The French Revolution Comes Alive

Kathryn Davis plays the part of Hérault, one of the Jacobins, a group who supports the Revolution.

BY DENISSE HERNANDEZ

“We currently live in poverty; people are dying from starvation. The best days are only made of bread.”

This is life in France in 1790, as lived by 10 students and two professors in the French Revolutions/ Literary Romanticism class. Students dress to represent the characters from that period. The class incorporates both lecture and role play to educate students on the causes and outcomes of the French Revolution.

“It’s a class where you can participate and even change the course of history,” Amanda Fahrendorf said. She plays the character of Barere, a Feuillant who attempts to please both the royalists and the Jacobins who want revolution.

The reenactment resembles a game. It begins as a normal re-creation of history; however, there is a catch. The class’s revolution does not follow the exact historical timeline. Each group must compete to reach the goals of its own personal agenda. Anyone can win if they are persuasive and clever enough. Students must create speeches, overcome situations and form alliances to win the game.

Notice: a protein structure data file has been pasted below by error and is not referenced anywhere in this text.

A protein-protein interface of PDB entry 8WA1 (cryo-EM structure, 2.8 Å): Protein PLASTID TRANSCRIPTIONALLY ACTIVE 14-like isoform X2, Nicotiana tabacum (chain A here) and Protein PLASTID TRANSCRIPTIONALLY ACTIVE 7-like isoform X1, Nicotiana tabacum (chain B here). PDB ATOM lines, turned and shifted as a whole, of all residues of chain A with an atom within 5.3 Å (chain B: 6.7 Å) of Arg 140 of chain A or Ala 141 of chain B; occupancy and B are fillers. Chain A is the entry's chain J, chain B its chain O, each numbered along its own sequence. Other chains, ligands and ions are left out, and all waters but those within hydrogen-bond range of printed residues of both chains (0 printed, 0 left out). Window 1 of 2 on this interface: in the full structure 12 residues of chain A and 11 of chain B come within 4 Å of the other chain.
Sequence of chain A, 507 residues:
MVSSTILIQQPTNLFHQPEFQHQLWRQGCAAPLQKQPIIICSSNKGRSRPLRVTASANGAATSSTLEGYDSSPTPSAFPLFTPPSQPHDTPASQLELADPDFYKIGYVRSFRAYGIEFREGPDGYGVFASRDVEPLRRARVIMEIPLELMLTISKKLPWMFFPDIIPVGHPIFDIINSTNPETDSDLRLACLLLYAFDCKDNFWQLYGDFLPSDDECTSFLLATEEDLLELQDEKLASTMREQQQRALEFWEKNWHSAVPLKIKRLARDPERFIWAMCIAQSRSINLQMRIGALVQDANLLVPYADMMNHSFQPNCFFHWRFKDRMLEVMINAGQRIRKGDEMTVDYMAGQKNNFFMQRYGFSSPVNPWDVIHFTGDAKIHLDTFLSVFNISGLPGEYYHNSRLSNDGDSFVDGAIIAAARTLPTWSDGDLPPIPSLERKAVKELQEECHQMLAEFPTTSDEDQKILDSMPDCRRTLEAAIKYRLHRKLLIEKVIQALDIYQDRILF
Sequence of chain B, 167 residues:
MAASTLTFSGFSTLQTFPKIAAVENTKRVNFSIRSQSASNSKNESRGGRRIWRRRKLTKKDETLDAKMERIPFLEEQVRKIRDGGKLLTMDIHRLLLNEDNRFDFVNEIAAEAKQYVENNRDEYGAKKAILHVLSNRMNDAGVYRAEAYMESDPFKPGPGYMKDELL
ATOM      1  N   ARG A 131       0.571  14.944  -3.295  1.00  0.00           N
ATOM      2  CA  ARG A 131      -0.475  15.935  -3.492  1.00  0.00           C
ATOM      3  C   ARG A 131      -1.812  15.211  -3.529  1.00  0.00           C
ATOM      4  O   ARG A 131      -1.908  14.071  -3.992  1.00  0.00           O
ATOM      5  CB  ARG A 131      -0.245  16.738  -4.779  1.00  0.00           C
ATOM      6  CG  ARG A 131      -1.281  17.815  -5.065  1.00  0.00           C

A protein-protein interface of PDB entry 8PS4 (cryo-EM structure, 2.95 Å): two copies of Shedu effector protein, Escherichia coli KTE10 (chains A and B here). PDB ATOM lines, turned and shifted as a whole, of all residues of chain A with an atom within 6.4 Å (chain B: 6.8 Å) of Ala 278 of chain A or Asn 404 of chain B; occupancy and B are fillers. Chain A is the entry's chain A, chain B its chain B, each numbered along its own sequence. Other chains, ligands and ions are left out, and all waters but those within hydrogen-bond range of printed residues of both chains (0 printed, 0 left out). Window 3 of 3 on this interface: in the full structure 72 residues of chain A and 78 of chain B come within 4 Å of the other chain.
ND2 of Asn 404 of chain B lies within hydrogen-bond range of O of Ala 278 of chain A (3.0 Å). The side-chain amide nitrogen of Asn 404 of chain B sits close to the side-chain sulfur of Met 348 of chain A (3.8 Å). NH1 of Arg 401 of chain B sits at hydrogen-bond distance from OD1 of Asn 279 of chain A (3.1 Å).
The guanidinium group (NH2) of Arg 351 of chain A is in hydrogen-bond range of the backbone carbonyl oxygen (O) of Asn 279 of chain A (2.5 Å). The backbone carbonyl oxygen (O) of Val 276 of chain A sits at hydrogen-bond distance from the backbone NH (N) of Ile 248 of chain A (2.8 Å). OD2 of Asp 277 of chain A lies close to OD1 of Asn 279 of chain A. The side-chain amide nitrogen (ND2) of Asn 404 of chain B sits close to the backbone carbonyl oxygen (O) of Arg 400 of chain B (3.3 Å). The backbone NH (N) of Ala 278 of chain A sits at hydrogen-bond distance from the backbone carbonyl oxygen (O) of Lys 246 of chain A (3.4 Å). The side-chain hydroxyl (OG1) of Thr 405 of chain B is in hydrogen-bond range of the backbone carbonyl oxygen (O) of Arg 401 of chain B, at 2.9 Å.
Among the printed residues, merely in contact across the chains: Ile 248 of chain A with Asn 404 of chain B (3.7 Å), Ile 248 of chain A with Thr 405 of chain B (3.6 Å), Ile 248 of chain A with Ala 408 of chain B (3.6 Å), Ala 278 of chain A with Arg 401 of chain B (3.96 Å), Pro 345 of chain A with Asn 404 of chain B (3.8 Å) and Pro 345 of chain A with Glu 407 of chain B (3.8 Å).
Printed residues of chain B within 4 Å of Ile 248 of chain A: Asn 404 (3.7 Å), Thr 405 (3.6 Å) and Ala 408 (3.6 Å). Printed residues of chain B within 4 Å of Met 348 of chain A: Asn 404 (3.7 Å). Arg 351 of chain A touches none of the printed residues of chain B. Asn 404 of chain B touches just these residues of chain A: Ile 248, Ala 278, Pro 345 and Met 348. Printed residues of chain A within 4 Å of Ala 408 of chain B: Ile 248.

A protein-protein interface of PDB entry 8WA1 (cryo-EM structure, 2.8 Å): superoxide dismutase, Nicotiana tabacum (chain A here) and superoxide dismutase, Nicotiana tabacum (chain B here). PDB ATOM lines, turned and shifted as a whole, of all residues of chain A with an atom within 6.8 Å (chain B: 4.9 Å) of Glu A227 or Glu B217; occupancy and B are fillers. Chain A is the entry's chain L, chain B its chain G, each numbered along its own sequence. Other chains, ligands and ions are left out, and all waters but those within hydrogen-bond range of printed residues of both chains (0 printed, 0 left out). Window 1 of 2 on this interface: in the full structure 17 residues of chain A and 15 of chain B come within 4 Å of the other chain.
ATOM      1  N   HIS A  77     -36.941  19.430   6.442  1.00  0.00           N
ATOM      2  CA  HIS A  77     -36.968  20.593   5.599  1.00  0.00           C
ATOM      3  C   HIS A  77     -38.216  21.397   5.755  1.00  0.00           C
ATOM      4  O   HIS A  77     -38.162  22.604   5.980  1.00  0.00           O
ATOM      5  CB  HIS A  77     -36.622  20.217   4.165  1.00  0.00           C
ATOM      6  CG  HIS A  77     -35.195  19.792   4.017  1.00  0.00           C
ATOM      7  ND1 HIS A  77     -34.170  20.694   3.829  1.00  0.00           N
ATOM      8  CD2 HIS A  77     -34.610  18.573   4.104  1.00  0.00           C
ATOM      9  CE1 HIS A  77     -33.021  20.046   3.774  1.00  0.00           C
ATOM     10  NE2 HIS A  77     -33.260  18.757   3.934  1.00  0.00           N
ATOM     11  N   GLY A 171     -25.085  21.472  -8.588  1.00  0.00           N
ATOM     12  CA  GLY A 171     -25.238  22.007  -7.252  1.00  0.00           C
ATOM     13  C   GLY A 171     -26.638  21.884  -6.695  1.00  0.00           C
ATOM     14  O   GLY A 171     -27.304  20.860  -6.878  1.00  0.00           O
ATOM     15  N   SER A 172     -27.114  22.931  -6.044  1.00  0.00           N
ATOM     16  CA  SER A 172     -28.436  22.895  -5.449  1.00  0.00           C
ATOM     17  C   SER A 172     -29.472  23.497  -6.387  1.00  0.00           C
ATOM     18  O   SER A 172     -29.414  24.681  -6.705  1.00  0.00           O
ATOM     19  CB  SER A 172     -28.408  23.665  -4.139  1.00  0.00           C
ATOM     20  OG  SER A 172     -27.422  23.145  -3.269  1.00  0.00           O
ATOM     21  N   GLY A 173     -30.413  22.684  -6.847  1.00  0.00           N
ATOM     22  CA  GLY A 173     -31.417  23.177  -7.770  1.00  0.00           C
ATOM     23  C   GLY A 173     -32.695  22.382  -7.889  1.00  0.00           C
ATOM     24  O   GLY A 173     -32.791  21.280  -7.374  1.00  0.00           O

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For every class students come dressed as historical characters from the French Revolution, ready to role play events and situations. Virginia Mull plays the character of Bailly, Amanda Fahrendorf plays Barere and Selene Brown plays Abby Sieyes. All three characters are from a politically moderate group called the Feuillants.

History professor Julie Tatlock and English professor Paula Reiter collaborated in creating the course.

“In this class, the French Revolution comes to life. Plus we get to dress in costume and have accents, so it’s really fun!” Fahrendorf said.

The professors have provided some of the accessories and costume pieces, however students take this opportunity to a whole new level. Each student brings her own attire that matches the character she is playing and creates mannerisms or accents that contribute to the immersion experience. Some students have created their own accessories and one student, Courtney Lehmann, has even sown her own costume.

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